I try to weigh each tough question on its own merits, making a hypothetical like this one challenging.  During my time on the Board of Appeals, I like to believe I defended staff-level determination when staff were upholding an important city policy against a powerful or well-connected special interest but also challenged staff when they had failed to adequately consider the perspective of a neighborhood group or other affected constituency.  I respect expertise, and when experts tell me that a particular project or policy should be pursued, I take that recommendation seriously.  But I also believe it is important to listen to the people who will actually be most affected by that project or policy, particularly when they may be uniquely or unfairly burdened.  And then, balancing interests and equities, and trying to correct for institutional or other biases, one tries to make the best decision for the greatest number.

5. What is the Fix Muni Now charter amendment? Do you support it? (Y/N) Why or why not?

Currently the City Charter provides that driver salaries shall be no less than the average for the two highest paying transit systems nationwide.  Proposition G would remove that provision, I support that change, and it will surely pass.  I do have some concerns about the measure. First, proponents argue that by making salaries subject to collective bargaining, we will enable the MTA to secure work rule concessions from the TWU that could save as much as $30 million.  Maybe, but that was the rationale for the charter changes in Proposition A three years ago, and at least in that respect, Proposition A was a failure.  Second, I would have preferred to see a broader package of reform on the ballot.  Finally, I am concerned that Proposition G creates an unfair burden for drivers, spelling out burdens of proof for arbitration proceedings that are more burdensome than for other city workers.

6. One (of many) causes for Muni’s perennial budget woes was the illegal seizure of state gas tax money by Governor Schwarzenegger and the Legislature. This has left a large hole in Muni’s income (as well as every transit agency in CA).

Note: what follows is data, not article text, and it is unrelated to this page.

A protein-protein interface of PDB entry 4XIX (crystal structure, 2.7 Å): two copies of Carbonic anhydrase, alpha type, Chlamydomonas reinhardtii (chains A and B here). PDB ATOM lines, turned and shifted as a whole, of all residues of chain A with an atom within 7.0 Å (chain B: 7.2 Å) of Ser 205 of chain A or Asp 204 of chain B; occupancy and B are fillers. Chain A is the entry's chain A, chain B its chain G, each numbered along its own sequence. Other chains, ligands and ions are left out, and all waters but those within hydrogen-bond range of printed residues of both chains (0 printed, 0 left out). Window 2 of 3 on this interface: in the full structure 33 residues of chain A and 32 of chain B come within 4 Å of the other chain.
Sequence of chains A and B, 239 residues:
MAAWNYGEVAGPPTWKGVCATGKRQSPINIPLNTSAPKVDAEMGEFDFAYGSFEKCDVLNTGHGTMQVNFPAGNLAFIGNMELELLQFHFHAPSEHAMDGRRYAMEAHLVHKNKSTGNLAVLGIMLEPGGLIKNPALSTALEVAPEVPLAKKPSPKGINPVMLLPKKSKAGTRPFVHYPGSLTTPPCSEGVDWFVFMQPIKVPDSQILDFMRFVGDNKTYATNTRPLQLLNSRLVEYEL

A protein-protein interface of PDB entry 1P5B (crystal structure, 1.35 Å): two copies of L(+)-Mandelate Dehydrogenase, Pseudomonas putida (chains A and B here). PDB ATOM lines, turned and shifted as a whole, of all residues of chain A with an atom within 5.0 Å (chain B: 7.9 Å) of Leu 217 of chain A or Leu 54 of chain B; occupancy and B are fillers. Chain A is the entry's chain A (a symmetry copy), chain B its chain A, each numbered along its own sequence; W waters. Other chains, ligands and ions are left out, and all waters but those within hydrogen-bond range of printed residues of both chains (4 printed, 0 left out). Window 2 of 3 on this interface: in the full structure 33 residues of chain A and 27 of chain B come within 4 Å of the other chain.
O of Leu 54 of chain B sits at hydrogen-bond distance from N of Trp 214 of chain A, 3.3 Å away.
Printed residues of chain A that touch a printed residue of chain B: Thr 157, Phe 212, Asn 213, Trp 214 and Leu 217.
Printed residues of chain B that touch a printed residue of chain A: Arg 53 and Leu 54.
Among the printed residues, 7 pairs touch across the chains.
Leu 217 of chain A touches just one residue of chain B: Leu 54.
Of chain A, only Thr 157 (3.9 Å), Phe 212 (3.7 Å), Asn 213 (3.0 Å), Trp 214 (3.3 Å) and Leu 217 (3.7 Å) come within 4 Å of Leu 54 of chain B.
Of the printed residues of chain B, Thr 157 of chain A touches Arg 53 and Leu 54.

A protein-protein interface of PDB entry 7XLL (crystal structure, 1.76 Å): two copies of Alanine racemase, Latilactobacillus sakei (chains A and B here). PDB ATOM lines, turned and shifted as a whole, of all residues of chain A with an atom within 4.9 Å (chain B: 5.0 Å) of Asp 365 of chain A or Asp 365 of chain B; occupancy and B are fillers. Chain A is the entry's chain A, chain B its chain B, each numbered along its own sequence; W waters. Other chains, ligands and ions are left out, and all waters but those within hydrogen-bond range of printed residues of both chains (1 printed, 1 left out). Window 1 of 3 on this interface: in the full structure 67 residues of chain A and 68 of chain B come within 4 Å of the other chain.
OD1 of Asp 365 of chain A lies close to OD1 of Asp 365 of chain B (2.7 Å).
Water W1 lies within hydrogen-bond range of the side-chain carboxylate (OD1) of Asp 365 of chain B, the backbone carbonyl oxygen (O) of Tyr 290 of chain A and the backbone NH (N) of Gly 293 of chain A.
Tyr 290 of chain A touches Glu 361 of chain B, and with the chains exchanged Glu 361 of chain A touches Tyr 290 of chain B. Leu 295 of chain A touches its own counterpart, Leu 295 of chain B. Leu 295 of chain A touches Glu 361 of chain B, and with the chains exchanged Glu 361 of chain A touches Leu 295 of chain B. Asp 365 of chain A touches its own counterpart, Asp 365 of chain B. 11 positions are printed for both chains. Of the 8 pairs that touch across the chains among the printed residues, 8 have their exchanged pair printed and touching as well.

How would you make up this gap in Muni revenue? Would you support

– a local funding source or sources (fees, taxes, or other type of revenue) to avoid future problems caused by the state?

Yes. The Board of supervisors must become more effective advocates for new transportation funding. An additional general fund contribution, congestion pricing on bridges or around downtown, closing parking tax loopholes and/or increasing the parking tax rate, and county or regional gasoline taxes and vehicle registration fees, better management of on-street parking and city-owned lots and garages are all promising revenue sources.

– would you achieve savings through cuts to Muni’s budget, fare increases, etc.

No: I would oppose additional fare increases and service cuts

– or, do you have other ideas on how to get Muni out of its annual financial woes?

(You can choose more than one option, but just explain it clearly)

There may be substantial savings to be had from reducing travel times through aggressive use of rapid transit features: faster boarding, transit priority measures, and stop consolidation. The TEP is aiming for a 10% increase in systemwide average speeds; transit thinkers who I respect believe this could be 20% faster.

7. Finally, tell us a story about a funny or unique experience you’ve had on Muni.

I have been taking Muni since I was eleven years old.  As a kid growing up in the Sunset, the N-Judah was one of my regular lines.  When I was younger, the area between Twin Peaks and downtown was mysterious territory indeed; I spent most of my life in fog-land.  I remember 45-minute and longer waits for the 28-line on 19th Avenue to get myself home from middle school and high school.  As an adult, I have spent far too many hours sitting in the tunnel, steaming, waiting for the cars to move.  As far as I am concerned, for at least as long as I can remember, Muni has never managed to provide San Franciscans with the efficient and reliable transit service we should be able to expect.  Unfortunately, I don’t suppose there’s anything particularly unique about either my childhood or adult experiences of Muni.